More than 8,000 Syrian refugees come to UK under plans to resettle 20,000 by 2020

But opposition politicians and campaigners say Government 'could and should' be doing more to help people fleeing war and persecution

May Bulman
Social Affairs Correspondent
Thursday 09 November 2017 01:30
Refugees have said they are grateful for the ‘genuine welcome’ they have received in the UK, but the UN highlights a lack of English language provision and support for housing and gaining employment
Refugees have said they are grateful for the ‘genuine welcome’ they have received in the UK, but the UN highlights a lack of English language provision and support for housing and gaining employment

More than 8,000 refugees have arrived in the UK under the Government’s Syrian resettlement scheme, which has had a “truly transformative” impact on people’s lives, the United Nations has said.

Refugees have said they are grateful for the “genuine welcome” they have received in the UK, and are heartened that their children have been able to attend school and catch up on lost education, according to the report from United Nations High Commissioner for Refugees (UNHCR).

The study comes two years after ministers committed to taking in 20,000 Syrians driven from the war-torn country by 2020, following a public outcry over the fate of those attempting the perilous journey across the Mediterranean.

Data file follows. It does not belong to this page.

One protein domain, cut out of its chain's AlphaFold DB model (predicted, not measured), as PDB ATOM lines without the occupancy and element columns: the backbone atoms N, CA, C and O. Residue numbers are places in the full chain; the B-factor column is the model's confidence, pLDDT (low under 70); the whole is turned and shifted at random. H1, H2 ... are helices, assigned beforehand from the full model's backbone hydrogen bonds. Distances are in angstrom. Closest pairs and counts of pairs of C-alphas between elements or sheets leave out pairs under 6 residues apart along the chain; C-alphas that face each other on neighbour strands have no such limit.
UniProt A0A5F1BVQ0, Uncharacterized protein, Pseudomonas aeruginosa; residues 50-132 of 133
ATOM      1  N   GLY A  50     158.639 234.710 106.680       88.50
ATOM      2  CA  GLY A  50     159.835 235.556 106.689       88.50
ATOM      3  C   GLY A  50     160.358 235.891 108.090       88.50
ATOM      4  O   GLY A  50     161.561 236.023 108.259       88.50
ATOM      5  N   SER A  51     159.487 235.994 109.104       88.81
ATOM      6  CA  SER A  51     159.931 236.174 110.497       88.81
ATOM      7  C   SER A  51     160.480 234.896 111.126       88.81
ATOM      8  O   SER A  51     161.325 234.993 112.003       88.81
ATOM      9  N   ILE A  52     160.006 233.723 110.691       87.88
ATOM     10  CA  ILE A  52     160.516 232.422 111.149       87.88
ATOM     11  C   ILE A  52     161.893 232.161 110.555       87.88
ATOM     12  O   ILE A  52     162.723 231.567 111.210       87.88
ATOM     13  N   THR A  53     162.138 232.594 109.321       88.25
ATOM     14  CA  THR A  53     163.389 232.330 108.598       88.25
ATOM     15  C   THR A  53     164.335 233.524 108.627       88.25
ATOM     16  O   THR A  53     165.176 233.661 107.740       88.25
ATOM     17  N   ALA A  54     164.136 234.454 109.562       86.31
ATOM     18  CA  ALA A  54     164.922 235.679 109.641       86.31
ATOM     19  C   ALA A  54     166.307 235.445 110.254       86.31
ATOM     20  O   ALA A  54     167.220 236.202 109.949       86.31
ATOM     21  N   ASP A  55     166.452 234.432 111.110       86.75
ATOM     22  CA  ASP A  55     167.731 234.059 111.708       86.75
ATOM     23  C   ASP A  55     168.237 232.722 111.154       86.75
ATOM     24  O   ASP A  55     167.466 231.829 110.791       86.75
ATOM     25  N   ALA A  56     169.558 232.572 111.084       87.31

But while the UNHCR is largely positive about the UK’s resettlement scheme, it highlights a number of areas for improvement, including in English language provision, and further support for housing and finding work.

A small number of the refugees interviewed for the study had found work, but the UNHCR said existing work promotion schemes were limited, highlighting the need for further support to refugees on the road to employment.

Other proposals included strengthening the provision of appropriate housing by the central Government, after the study found the stock of affordable rental property was small and diminishing, as well as making family reunification planning more integral.

Despite the apparently high numbers, the UK still lags behind other European countries when it comes to the resettlement of Syrian refugees.

Jonathan Bartley, co-leader of the Green Party, said the Government would ”no doubt pat itself on the back” for the latest figures, but argued that Britain is still not taking its fair share of Syrian refugees, and ”could and should” shelter thousands more people fleeing war and persecution in Syria.

“We are living through the worst refugee crisis on record. As well as resettling refugees from the camps in Syria the Government must do more to help those who have made perilous journeys to get here, especially lone children,” he said.

“It is inexcusable that Ministers have still not fulfilled their promise to take in 450 lone child refugees under the Dubs Scheme. These children are vulnerable to trafficking and abuse and we have a duty to help them.”

Refugee charities welcomed the high numbers of Syrians who have been brought to the UK as part of the programme, but said more investment is required to ensure refugees have timely access to English language classes so that they can integrate and find work.